By default, both the new checkboxes are unselected so that by default you get exactly the same code as before. Both cannot be selected at the same time, because the palette that is created is currently specifically for editors (e.g., you get an Editor Palette Item XML file, with the sample code snippet above as the body that will be added to the editor when you drop the item), while the OpenSupport implementation assumes that you'll be creating a TopComponent at some point. If you choose to let the wizard create a palette, then you'll get a PaletteFactory.java class, an XML file that conforms to the Editor Palette Item DTD, various entries in the layer.xml file, a new dependency in project.xml, and two images (one 16x16 pixels and the other 32x32 pixels) that can represent the item in the palette. As soon as the wizard is complete, you can install the module and then your new file type will have a new palette, with one item, so that you (as the palette developer) will be able to see how to create other items for your palette. if you selected "Open into TopComponent", you'll need to create a TopComponent at some stage, and then tweak the generated OpenSupport implementation slightly, but those bits are already in the generated code, just stubbed out, with lots of explanatory comments. I always find the OpenSupport class, despite the fact that you only need a very few lines, quite tricky to implement. There are lots of little things that can go wrong and the code is a bit dense. Now, with this wizard, even though I need to tweak things afterwards (because the TopComponent is created separately), I at least have all the information I need (i.e., via comments and code snippets) right inside my module. One cool thing I've done so far with these enhancements is... I generated an OpenSupport implementation and then used yesterday's enhancement to generate a TopComponent with the "Enable Visual Library" checkbox selected! As a result, now I can open a file into a Visual Library scene, without having done almost any coding at all!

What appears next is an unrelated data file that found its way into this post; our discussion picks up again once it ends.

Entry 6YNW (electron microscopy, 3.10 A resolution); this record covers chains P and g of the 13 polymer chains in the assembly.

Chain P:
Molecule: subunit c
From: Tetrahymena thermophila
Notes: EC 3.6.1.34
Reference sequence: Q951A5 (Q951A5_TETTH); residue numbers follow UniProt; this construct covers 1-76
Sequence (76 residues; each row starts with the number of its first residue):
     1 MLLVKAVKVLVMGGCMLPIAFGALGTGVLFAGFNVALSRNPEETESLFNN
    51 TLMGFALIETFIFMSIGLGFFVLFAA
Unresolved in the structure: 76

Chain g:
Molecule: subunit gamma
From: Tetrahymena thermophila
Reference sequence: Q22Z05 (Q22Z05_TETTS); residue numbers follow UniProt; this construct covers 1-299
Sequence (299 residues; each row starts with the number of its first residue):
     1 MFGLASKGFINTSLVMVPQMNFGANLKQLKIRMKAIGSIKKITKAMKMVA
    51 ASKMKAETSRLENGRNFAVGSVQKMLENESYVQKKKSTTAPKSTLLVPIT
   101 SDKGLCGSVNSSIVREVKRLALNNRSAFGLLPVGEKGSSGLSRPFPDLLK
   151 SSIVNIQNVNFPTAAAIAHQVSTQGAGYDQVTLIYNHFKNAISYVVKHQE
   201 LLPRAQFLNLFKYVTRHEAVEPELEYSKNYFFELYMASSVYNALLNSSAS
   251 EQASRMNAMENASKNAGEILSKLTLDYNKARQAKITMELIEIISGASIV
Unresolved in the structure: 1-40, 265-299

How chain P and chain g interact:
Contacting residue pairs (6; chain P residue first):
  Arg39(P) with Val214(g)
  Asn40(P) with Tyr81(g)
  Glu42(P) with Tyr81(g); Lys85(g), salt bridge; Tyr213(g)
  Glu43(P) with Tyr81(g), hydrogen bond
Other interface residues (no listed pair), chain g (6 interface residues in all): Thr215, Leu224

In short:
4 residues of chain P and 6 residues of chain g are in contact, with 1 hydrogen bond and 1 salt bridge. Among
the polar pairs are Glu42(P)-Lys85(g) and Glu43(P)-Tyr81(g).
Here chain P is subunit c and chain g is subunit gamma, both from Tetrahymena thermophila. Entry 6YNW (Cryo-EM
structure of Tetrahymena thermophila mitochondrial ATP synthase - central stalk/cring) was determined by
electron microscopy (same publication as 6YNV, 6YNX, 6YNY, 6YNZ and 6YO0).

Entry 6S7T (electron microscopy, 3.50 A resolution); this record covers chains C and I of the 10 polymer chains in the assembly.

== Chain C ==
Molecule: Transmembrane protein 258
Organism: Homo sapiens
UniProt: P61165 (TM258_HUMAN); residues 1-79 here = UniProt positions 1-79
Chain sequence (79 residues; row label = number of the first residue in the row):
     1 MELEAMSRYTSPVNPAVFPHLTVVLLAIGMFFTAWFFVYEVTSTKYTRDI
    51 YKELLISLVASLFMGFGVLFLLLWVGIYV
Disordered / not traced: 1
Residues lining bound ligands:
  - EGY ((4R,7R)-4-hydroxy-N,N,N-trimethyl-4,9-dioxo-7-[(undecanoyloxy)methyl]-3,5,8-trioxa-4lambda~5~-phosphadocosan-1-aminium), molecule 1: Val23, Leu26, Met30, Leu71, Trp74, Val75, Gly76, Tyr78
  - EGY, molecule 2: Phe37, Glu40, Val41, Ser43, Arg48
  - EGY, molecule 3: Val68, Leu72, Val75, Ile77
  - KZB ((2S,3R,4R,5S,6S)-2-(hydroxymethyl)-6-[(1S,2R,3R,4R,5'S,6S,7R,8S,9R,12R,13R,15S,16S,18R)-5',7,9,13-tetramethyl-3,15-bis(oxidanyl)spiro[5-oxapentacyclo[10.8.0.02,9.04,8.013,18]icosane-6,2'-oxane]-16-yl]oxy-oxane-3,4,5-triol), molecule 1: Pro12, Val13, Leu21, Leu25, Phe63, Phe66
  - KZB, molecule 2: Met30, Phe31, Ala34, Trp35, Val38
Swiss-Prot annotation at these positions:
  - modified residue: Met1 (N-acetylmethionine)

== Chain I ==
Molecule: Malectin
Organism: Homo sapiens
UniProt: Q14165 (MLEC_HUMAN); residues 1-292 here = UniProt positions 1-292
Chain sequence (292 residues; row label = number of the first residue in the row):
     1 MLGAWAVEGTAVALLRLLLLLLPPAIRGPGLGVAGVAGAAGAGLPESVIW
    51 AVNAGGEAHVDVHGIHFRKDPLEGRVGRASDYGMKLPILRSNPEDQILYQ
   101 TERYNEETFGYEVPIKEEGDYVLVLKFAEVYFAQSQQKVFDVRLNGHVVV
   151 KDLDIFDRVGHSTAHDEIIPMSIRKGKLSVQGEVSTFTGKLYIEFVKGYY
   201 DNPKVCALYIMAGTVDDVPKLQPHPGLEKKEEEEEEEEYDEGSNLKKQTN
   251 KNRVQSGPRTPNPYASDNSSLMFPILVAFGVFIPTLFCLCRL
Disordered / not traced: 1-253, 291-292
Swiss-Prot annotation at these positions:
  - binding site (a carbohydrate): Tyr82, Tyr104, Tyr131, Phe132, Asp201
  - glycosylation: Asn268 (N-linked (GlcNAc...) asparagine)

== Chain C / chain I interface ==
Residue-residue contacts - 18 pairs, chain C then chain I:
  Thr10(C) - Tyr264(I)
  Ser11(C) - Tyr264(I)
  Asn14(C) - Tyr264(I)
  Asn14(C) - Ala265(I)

It really isn't hard to make these kinds of changes to the NetBeans API wizards. First, as stated yesterday, check out apisupport/project. (Note that this is different to apisupport. Make sure you check out apisupport/project, which is a module in itself.) Then find the wizard you want to change. For example, the loader package defines the New File Type wizard. Here's what the package looks like, at least, here's what it looks like for me, since I've made several changes:
Just create a template for the class that you want to have generated, then look in the iterator class for how other templates are created. And there are a lot of really powerful utility methods that you can call. All you need to know are the parameters to send to the utility method, which isn't hard to work out if you look at the rest of the iterator code. And the utility methods are really clearly named, so you know what to do with them. Have a look at them here:
Not bad, right? Methods for adding dependencies, entries in the layer.xml file, attributes, bundle settings, and so on. Really cool. An entire framework for NetBeans API wizards. So, even though it might take a bit of work, at least initially, to enhance these wizards, once you've done so you'll never need to create boilerplate code again. After all, the basis of every editor palette is the same, the basis of every OpenSupport implementation is the same. And there are many such scenarios that are identical for each module. And how many times have you had to create those by hand? Seems like a lot of unnecessary work. Invest a little bit of time in enhancing the apisupport/project module for your environment by letting the wizards generate your most commonly typed code and then you'll be able to use them to generate more and more of the code you need from that point on. After all, people using these wizards are NetBeans API implementors anyway, so it's not such a stretch to suggest that those who want to use the NetBeans APIs can hone their skills by extending the existing code generators (and adding new ones) for their specific subset of boilerplate code. Hence, my suggestion is, whenever you find yourself typing the same lines of code over and over again, you need to wonder whether you shouldn't try to enhance one of the wizards to do that work for you. Yes, you'll have a customized version of the apisupport/project module, which means that when a new release of that module comes out with NetBeans IDE, you'll need to manually upgrade or do something if you want to make use of new enhancements in the official release, but that's life. Every advantage has a disadvantage.